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The Synod as a Participation of the Whole Church Synodality embodies the Church's essence as the People of God, emphasizing a communal journey and assembly in the spirit of communion, under the guidance of Jesus Christ and the Holy Spirit, to fulfill the Church's evangelizing mission. It transcends mere ecclesiastical meetings or administrative functions, representing the Church's fundamental way of living and working together. This approach highlights the intrinsic value of every member of the Church in contributing to its mission, making the absence of deacons particularly significant.

 

The Importance of a Diaconal Voice Deacons, as ordained ministers serving in the diaconate, play a unique role in linking the Church’s sacramental life with its call to service, embodying the Church's call to serve the needy and marginalized. Our absence would thus leave a critical gap, depriving the Church of the full expression of its identity as a community of service and witness, where all orders and states of life are called to participate actively in its mission. The presence of deacons is essential to fully represent the Church's nature as a communion of persons, each contributing distinct gifts and services to the Church's mission.

The Letter In our endeavor to humbly highlight the absence of the diaconate in our Church's dialogue, we are preparing to send a heartfelt letter to His Eminence Cardinal Mario Grech, General Secretary of the Synod of Bishops. After you've had a chance to read the letter below, should you feel moved to join us in this respectful gesture, we warmly invite you to express your support by clicking the button below.

 

Not a Petition Understand, this gesture is not a petition but rather a symbol of our collective respect, support, and our shared commitment to prayerfully accompany the Church through the Synodal Process. If you choose to stand with us in this effort, we will be honored to include your name alongside this letter when it is presented to Cardinal Grech on May 1, 2024. Your participation would deeply signify our unity and heartfelt support for the invaluable role of the diaconate within our Church.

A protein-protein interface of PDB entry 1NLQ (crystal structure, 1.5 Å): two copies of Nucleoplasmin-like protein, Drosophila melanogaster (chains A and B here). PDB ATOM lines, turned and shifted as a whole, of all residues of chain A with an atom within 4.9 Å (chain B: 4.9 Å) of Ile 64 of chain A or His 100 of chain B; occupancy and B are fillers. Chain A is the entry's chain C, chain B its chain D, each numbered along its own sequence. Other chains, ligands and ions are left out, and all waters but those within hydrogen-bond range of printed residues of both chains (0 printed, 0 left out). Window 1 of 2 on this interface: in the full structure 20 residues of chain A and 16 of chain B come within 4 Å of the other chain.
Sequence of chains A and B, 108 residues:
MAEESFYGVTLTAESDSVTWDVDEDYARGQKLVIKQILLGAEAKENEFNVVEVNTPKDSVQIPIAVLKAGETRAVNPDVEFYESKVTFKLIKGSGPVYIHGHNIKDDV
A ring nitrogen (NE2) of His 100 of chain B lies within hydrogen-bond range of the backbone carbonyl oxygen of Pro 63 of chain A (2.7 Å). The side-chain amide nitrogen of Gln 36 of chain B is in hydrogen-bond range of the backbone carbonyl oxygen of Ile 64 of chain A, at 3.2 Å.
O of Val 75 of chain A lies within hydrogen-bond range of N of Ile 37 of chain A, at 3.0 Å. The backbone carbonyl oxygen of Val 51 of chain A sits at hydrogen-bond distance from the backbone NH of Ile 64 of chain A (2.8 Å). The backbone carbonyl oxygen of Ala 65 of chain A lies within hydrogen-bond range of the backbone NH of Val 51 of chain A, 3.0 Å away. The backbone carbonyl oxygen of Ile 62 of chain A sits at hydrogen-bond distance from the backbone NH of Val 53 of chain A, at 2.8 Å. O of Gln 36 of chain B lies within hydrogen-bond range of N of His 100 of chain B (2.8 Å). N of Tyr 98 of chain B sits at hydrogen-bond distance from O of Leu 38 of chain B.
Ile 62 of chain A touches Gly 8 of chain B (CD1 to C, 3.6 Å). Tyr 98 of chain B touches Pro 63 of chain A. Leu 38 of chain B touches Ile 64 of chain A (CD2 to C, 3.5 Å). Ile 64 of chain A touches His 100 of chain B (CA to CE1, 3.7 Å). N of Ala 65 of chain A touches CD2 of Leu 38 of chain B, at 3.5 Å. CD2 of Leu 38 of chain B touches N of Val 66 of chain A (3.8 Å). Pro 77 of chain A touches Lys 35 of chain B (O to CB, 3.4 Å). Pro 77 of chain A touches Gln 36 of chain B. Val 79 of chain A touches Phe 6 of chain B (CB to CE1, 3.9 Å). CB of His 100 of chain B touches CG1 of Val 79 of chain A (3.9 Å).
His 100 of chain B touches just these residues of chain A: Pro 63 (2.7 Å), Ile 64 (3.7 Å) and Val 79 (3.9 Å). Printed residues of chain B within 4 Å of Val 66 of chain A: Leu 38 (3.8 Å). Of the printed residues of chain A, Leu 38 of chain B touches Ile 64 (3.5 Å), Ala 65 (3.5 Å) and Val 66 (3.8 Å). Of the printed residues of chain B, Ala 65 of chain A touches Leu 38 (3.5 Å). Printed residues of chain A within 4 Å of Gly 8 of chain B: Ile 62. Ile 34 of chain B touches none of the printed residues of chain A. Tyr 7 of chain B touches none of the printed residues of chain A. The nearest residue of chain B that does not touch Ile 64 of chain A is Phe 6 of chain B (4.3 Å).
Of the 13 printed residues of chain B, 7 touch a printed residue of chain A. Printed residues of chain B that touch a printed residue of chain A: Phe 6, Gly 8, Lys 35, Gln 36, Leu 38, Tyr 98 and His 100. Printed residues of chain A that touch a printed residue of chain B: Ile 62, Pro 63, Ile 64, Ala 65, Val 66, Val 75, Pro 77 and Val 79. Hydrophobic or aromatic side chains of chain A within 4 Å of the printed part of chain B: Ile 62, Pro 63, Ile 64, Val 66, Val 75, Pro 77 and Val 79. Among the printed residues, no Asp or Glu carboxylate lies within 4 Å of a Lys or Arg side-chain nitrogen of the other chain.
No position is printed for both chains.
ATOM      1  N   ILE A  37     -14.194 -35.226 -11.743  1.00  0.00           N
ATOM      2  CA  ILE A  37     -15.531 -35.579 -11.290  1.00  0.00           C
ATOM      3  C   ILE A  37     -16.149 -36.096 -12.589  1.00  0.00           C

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His Eminence Cardinal Mario Grech
General Secretary of the Synod of Bishops
00120 Vatican City State

 

Re: Diaconal Participation in the Synod


Your Eminence, Cardinal Mario Grech,

I pray this letter finds you in good health and high spirits. My name is Dominic Cerrato, a permanent deacon/theologian in the United States. I had the honor of being appointed to the 2020 Papal Commission on Women and the Diaconate.
 

Reflecting on the recent 16th Ordinary General Assembly of the Synod of Bishops, I noticed that deacons, as a distinct order, were not represented in the universal phase of this vital gathering. Despite the vibrant presence of over 450 dedicated bishops, priests, religious, and lay Catholics, the absence of deacons in these discussions was felt deeply among the order.
 

As you are aware, deacons are sent to the periphery in hospitals and nursing homes, in jails and prisons, in food kitchens and among the poor. And as importantly these men, most of whom are married, remain professionally embedded in the secular world, bringing the evangelizing grace of ordination to the spheres of manual labor, schools, law enforcement, teaching and more. They are numbered among those who have the “smell of the sheep,” as the Holy Father likes to say. Because we are clerics who live a lay life, we move from the sanctuary, into the nave, and out into the world, giving us unique access and insight among the marginalized. In this respect, and in a complementary manner to others who participate in the Synod, deacons can add a depth, dimension and texture to the broader conversation, enriching it at the same time. This is particularly relevant as discussions will take place concerning the diaconate.

 

With great respect and deference, the following deacons would like to humbly propose for your prayerful consideration the inclusion of permanent deacons in future synodal gatherings. Such an inclusion would make Christ the Servant, to whom deacons were ontologically configured on the day of their ordination, sacramentally present, reminding the participants that the Church is, at her core, a servant Church.
 

Thank you for your consideration concerning this matter. Be assured of our prayers.


Your Servant in Christ,


Deacon Dominic Cerrato, Ph.D.

Sent Out May 1, 2024

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